At the church where I belong and work we have arguably one of the largest faith-based recovery group in the country…
On average over 300 people come to “Lifelines” every week on Fridays for what, those familiar with the 12-steps, would call a “meeting.”
Partially this is because our city, Costa Mesa, is one of the national capitols for group homes, recovery organizations, sober living institutes and treatment centers.
It’s also because our church (and our Lifelines Director!) have done an incredible job of welcoming people and developing people who are looking to turn their lives around.
But my point is not to toot our own horn here. My point is to speak about recovery from a general learning stance and how I firmly believe the 12-steps are a necessary work for every person, definitely every leader.
And rather than unpack all 12 steps, there is one that I wish to focus on… step #4:
We made a searching and fearless moral inventory of ourselves.
I find myself utterly fixated on the beauty and power of this statement. I love this statement and the potential that working the 12-steps carries for several reasons… I figure I will just list them and let you decide:
- First, I just like the word… recovery. It suggests something about our mutual state. That truly all of us from birth are in the midst of recovering from a harsh entry and ensuing reality. Whether you were raised in a perfect cookie-cutter home or your life was total chaos-everyone’s in it… just very few admit it.
- After having met dozens of people in recovery, those working the steps, I am convinced that they are literally a cut above the average person-BECAUSE they have agreed to undergo this process. Now whether they fail or succeed-I don’t know. But I don’t care… because how many of you would say yes to that step listed up there?!
- I love all the steps and the process as a whole because it means asking questions and processing things that the average person could go their whole lives and never grow through. One could just sit at work, staring at a computer screen everyday for 8 hours for the rest of your life and never change, grow, evolve.
- The steps are not about “SELF-improvement”… the program places chief emphasis on two big ideas: 1, a higher power and; 2, community. The first step is declaring powerlessness, the second?… It’s that someone else has the power (i.e. God). And the program takes special utilization of the word “we”… why? Because the founders new the power of accountability and fellowship in the face of foolish isolation.
- I love people who have agreed to treatment and the 12-steps because they have submitted: “I have a problem and I want to get better.” In short, these people are honest. I just think so few of the rest of us would dare to be so bold. Yeah, so you’re not addicted to booze or heroin-so what. What about that anger problem… that passive aggressive streak… that fear… that anxiety… that unresolved issue… are you even a little bit interested in how you got there and how you might change or learn from it?!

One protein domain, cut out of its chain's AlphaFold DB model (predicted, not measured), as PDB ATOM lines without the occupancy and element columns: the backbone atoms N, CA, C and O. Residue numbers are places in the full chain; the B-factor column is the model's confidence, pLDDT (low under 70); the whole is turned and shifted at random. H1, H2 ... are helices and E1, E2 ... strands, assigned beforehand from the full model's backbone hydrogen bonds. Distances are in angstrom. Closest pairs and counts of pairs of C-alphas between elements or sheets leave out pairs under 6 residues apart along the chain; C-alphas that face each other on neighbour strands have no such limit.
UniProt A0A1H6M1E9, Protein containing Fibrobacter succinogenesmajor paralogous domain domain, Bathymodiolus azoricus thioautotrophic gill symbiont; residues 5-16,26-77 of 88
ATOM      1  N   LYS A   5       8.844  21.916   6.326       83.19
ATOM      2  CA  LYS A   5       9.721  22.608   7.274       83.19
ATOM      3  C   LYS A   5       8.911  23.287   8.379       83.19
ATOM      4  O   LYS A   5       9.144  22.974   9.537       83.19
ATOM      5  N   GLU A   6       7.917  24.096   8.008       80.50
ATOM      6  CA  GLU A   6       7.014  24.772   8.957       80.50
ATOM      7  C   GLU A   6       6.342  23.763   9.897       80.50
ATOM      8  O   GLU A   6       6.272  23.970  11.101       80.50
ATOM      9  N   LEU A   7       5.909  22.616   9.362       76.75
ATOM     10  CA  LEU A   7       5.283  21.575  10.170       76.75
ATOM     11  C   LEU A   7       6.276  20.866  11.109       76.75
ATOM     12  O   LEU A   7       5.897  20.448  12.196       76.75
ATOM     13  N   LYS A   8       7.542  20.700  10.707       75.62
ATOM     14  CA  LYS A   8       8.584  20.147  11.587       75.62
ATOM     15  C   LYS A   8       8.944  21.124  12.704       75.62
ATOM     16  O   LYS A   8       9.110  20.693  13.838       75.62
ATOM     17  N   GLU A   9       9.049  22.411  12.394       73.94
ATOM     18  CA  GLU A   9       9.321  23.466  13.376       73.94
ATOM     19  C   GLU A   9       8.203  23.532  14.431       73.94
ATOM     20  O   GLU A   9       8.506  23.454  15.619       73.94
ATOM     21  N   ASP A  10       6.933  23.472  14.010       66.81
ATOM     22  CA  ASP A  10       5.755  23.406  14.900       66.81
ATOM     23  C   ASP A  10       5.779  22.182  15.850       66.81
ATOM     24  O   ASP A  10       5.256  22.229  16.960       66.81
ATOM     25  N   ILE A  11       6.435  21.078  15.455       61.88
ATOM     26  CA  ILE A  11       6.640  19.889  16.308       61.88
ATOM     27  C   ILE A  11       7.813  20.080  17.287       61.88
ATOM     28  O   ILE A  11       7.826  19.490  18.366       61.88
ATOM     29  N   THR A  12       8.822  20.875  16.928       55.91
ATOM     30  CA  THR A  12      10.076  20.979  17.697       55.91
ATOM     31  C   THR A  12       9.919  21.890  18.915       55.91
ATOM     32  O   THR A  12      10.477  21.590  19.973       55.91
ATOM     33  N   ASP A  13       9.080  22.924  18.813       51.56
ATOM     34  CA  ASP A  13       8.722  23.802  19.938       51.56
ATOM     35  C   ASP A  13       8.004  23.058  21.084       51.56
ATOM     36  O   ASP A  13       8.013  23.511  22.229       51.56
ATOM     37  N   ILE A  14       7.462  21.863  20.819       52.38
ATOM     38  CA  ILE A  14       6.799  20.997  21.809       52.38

- Now on to this particular step. I love it because it’s ruthless. It says: ‘rip through me… the moments, the memories, the scars, wounds and brokenness… so I might wake up to the realities around me’
- In step #4 you’re literally supposed to take an event or circumstance then break it down into: effects; feelings and finally; self-examination. GOD, HOW PAINFUL IS THAT?! I mean how many of us seriously and completely ever even go down that road?!
If you’ve ever thought: “man, maybe I need therapy or counseling” then look no further than the the 12-steps. All you need is a book and a mentor/someone to facilitate (and they do NOT have to be a paid professional-that’s the beauty).
I’ve said it before, but one of the things I believe that makes a truly great leader is self-awareness… the 12 steps is merely a tool to take that point to a whole other brutal level.
It is a brutal experiment but it’s a WORTHY brutal experiment because it leads to growth. And growth leads to new life.
That’s the beauty of self-awareness: it’s honest, introspective, surgical BUT doesn’t end there. All of that should lead to decisions, action and progress.
I’ll put it to you like this: if you’re a leader and you haven’t committed to this discipline either daily in a small way or generally in a systematic way then you’ve skipped one of the great and mandatory “passages” of leadership. AND you will never fully reach your potential NOR can the organizations/people you lead until you do.
To use one of the MANY great AA credos I’ve heard over the years, “you can save face or save your ass.” In other words: you can keep faking it, remaining “surface level” or you can change and grow.
What will you chose to do… today, in your relationships… your workplace… your family… your cringe-worthy habits…?